Prepare for the Boatyard

Posted: February 1, 2014

By: Story and photo by Deane Hislop

Once you’ve chosen a boatyard, your work is far from over. Before delivering your boat for service or repair, you can do a few things to ensure the boat’s time on the hard goes as anticipated, the work is completed on schedule and there are no surprises.

 

Establishing a well-developed work order is the most fundamental tool for every job, large or small, for you and the yard to rely on throughout the job. It establishes a baseline for the job. It will be the place to record, in writing, the scope of the job, estimates, its status, change orders, anomalies encountered along the way, materials needed, special requirements and warranty issues. A work order must be in writing and signed by all parties to show agreement and protect all involved. Simply calling the yard and ordering engine service is not sufficient. You must have provisions for the scope of the job, change provisions, start and completion dates, cost estimates and a cost overrun clause, and a work order is the place for all that. A large-project work order should have a provision for status updates. Get it all in writing.

For repairs that are part of an insurance claim, your relationship with the insurance company is not the yard’s responsibility or concern.

Take precautions to prepare your boat for time in the yard. The work may generate dust and other messes. Make sure you know how your boat is to be protected during the work that is being done on yours and any other boats nearby. Make sure you have made it clear that you expect the boat to be returned in the same condition as delivered.

Provide the yard any boat hauling/lifting information or experience you have about your boat. Put instructional tags everywhere they can be helpful. Technicians actually appreciate these “idiot” tags (e.g., “fuel cutoff below helm seat” or “short in genset, do not start”). The tags speed up the work and can prevent serious damage to your boat and to service personnel.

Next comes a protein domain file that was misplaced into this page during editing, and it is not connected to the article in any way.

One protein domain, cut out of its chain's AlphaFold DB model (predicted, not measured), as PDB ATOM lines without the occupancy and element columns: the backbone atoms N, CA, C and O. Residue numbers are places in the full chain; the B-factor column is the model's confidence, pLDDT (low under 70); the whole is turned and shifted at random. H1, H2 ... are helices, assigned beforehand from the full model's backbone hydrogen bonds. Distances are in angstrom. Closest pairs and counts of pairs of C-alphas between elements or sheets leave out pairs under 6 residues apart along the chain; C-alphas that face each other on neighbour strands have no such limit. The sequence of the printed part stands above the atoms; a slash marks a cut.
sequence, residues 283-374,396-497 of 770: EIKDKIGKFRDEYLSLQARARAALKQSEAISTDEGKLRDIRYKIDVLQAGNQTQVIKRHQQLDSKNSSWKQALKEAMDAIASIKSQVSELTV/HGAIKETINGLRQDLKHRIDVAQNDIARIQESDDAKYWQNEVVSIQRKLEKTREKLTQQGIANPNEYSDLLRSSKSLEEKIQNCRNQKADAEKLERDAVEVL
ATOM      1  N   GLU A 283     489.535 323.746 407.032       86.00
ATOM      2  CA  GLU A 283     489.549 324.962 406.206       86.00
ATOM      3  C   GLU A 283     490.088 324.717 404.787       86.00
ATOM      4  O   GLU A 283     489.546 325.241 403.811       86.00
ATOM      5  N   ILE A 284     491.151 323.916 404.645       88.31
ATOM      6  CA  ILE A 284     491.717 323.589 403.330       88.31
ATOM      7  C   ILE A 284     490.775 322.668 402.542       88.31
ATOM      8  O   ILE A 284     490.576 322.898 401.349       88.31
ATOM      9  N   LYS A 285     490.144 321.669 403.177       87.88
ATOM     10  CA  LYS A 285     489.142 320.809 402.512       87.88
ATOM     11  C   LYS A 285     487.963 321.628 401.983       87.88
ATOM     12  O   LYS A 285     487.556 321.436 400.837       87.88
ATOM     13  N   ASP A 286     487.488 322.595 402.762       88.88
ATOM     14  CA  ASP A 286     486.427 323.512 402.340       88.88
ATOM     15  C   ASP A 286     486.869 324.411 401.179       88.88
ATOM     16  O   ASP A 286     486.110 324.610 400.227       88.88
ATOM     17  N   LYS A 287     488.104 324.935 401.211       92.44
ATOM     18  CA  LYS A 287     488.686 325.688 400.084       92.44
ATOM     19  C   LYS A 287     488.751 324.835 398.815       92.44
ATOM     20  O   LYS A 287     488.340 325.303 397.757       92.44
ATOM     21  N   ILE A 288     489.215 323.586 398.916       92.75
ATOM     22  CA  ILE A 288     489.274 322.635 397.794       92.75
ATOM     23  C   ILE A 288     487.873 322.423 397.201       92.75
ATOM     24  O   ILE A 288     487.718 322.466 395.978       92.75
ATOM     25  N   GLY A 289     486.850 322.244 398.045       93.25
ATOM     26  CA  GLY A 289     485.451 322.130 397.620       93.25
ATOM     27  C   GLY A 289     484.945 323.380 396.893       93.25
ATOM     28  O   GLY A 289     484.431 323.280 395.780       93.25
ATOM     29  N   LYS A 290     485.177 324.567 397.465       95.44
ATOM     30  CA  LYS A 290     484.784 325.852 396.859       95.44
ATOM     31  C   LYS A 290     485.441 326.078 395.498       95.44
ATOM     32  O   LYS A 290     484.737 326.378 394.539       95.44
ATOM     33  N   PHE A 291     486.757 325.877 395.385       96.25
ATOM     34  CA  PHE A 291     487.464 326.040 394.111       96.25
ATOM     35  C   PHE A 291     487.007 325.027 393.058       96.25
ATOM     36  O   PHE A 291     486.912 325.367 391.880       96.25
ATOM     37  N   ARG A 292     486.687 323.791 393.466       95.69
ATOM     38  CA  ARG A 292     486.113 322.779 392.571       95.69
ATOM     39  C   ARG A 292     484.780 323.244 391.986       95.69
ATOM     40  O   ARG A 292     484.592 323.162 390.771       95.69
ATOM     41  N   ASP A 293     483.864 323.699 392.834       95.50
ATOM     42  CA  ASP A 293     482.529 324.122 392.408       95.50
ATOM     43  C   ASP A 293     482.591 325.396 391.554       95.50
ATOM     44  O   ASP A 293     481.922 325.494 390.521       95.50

A clean engine room and bilge make it easier for service personnel to finish their work. Keep work areas as clutter-free as possible. If you have to keep items on board, label your gear with the boat’s name, particularly lines, fenders and boat hooks. They could end up on someone else’s boat. Lock up or remove portable electronics, fishing gear and valuables. Even though the boat is at the yard, the safety and security of the items aboard are your responsibility.

Create a line drawing of your boat and review it with the service manager. You can use the drawing to point out any imperfections. Ask the service manager to date and sign the drawing. If there are any new dings in the gelcoat after service, there will be no doubt about who’s responsible for the repair.

It’s also a good idea to give the yard a list that includes relevant serial numbers, starting instructions and other important information, such as the location of power panels and seacocks.

Last, keep the communication lines open and establish expectations up front. If the yard doesn’t keep you informed on a regular basis, find out why.

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